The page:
Mr. McLoughlin has two extremely difficult years of work ahead
In the last few days all the media in the world are following the story of the reshuffle of the British government. The most discussed news is the one about the confirmation of George Osbourne as Chancellor, a decision that has given the creeps to the Labour Party and to the majority of the British people. Mr. Osbourne is not loved, and the booing received Monday evening during the medal ceremony at the Paralympic Games are the confirmation of data collected by a survey from the Guardian: the 48% of voters did not appreciate his strategies and they would see him be replaced.
What surprised me, however, was another matter, for me an important factor: the change of the Secretary of State for Transport. The change of Secretary in the Department for Transport could be seen as a normal thing in any government reshuffle, but in this case confirms the speculations made by most of the public about the British problem of transport, in particular the problem of London’s airports, and about the fact that the coalition does not know how to handle the problem.
There have been discussions for years about the fact that London needs better airport facilities if it want to be confirmed as the first European hub. The discussion is on and involves everyone, politicians, businessmen, environmentalists and ordinary people, but still there is not an idea that makes everyone happy.
The ideas are:
1) Third runway and expansion of London Heathrow;
2) The “Boris Island“, a mega airport built on the estuary of the River Thames and connected with high-speed trains;
3) A more intelligent use of the five airports existing and possible expansion of London Stansted and/or London Gatwick
The discussion is focused in particular on which idea is better between the solution number one and solution number two. The number three was added later as an alternative idea but was never fully considered.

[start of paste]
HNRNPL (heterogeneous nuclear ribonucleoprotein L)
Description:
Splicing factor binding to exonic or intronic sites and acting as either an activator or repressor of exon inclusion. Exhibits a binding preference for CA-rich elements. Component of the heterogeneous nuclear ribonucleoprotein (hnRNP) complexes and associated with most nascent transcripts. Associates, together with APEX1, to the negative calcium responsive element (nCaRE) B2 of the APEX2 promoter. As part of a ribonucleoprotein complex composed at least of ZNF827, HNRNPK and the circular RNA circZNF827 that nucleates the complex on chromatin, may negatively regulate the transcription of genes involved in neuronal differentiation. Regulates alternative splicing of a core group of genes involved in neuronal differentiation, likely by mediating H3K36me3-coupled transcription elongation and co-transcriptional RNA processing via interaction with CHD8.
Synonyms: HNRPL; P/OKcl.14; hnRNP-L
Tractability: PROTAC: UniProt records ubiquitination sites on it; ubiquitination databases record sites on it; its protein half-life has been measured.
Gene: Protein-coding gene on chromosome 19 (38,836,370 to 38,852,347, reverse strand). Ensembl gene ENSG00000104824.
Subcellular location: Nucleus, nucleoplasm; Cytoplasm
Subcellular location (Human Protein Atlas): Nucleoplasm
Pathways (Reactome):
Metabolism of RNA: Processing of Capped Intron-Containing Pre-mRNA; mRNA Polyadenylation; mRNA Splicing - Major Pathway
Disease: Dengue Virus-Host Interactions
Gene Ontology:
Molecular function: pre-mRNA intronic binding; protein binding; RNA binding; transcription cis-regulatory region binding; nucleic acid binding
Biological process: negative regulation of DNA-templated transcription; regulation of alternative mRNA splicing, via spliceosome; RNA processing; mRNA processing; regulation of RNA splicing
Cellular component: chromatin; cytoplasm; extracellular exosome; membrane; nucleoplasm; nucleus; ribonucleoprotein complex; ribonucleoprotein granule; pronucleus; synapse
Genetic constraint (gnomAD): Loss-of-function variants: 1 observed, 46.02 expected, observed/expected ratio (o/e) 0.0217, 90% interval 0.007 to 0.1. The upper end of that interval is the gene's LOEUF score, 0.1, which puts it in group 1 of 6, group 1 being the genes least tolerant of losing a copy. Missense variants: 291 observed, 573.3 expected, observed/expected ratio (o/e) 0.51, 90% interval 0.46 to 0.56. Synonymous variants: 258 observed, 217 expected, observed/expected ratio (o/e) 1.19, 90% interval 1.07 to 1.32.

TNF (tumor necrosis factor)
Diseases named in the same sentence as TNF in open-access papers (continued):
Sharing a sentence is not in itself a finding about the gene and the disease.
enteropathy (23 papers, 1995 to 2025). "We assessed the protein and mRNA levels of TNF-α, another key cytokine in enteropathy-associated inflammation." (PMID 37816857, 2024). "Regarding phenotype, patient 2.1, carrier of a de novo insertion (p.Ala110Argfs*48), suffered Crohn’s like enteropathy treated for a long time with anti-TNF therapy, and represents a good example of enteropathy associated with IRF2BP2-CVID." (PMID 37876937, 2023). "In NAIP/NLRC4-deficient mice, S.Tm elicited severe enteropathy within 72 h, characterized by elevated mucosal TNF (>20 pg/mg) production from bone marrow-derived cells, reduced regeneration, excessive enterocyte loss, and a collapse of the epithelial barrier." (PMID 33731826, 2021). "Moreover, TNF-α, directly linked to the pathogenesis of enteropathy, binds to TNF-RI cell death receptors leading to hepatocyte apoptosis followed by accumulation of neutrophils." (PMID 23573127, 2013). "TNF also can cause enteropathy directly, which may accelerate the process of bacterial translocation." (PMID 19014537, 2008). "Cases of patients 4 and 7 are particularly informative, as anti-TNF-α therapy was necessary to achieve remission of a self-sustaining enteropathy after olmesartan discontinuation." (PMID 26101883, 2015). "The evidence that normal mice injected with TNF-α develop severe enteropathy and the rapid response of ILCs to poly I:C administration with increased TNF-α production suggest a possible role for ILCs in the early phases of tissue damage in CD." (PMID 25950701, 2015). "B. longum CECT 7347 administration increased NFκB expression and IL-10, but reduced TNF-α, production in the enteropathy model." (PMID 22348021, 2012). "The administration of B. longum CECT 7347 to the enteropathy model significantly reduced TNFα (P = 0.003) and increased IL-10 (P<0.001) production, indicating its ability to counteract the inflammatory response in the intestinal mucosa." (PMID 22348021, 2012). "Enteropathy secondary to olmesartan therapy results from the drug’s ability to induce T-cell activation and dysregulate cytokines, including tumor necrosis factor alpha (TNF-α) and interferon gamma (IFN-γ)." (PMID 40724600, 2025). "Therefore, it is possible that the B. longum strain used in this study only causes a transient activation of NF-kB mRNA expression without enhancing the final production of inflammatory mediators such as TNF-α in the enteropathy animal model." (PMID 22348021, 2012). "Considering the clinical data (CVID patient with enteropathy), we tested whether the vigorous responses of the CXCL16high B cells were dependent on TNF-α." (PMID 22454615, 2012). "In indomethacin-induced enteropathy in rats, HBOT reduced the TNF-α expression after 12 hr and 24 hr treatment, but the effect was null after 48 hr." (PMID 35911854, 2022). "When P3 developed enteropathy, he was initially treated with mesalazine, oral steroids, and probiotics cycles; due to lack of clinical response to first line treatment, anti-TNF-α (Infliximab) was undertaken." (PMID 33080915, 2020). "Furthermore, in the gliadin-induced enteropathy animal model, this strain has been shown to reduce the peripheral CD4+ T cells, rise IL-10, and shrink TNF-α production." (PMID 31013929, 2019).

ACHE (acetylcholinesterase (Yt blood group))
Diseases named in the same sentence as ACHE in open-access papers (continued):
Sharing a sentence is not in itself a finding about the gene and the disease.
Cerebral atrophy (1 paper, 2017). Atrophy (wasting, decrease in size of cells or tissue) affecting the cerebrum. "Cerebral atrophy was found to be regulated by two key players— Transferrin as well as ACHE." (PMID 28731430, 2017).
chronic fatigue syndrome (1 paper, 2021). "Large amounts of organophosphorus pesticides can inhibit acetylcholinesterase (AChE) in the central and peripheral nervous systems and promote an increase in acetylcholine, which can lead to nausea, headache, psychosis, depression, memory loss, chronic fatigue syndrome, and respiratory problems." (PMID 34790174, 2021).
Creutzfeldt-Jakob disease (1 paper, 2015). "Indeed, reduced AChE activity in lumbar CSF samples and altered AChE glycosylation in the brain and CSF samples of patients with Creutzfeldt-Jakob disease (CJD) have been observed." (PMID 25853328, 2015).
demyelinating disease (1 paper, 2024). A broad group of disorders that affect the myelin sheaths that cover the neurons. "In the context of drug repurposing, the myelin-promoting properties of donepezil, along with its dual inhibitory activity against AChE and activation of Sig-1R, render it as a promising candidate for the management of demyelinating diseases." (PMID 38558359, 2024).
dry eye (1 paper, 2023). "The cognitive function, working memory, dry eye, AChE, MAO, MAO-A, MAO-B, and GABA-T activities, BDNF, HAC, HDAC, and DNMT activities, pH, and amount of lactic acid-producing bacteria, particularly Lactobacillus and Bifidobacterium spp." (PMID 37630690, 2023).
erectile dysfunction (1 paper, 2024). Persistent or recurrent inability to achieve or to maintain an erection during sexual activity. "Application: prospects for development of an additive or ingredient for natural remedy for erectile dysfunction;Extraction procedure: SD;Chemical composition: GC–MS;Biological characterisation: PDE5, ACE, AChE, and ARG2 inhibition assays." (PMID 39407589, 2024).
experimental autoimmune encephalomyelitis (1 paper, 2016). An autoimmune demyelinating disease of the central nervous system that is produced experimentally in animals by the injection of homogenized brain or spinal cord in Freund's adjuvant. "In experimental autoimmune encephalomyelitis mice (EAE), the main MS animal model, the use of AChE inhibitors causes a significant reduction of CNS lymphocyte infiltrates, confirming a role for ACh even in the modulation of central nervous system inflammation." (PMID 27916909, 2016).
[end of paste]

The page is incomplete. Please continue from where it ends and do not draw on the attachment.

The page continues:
As usual, many discussions have not led to anything concrete and the rift between supporters of the two projects is constantly increasing.
The change of the Minister of Transport has reignited controversy and made it clear to the public opinion that not only the government does not know how to solve the issue but also that even within the Conservative party there is not a common strategy.
A few hours after the announcement of the new Cabinet, the conservative mayor of London, and likely future leader of the party, Boris Johnson, has loudly accused Cameron of making a “U-turn” on the airport issue. Johnson is the promoter of the new Thames estuary airport, ironically called by the media “Boris Island”, and is against the third runway at Heathrow.
After the announcement of the removal of the Minister Greening, a supporter of the non-expansion of Heathrow, the mayor of London has pointed the finger at Cameron declaring that “the government wants to ditch promises and send yet more planes over central London”. The discussion is far from finding a solution to will make everyone happy.
The unfortunate new Secretary of State for Transport, Patrick McLoughlin, told the press to be “excited and happy” for the role but he knows he got a hard nut to crack, squeezed between both sides of the two factions and with a PM who looks unable to impose its own ideas.
It seemed only a change of management at the Ministry of Transport, but is likely to be one of the keys of Cameron’s future in Westminster.
Published on the website of the Italian newspaper “Il Fatto Quotidiano” on Thursday the 06th of September 2012 under the title “Londra, il nuovo ministro dei Trasporti accende vecchie polemiche“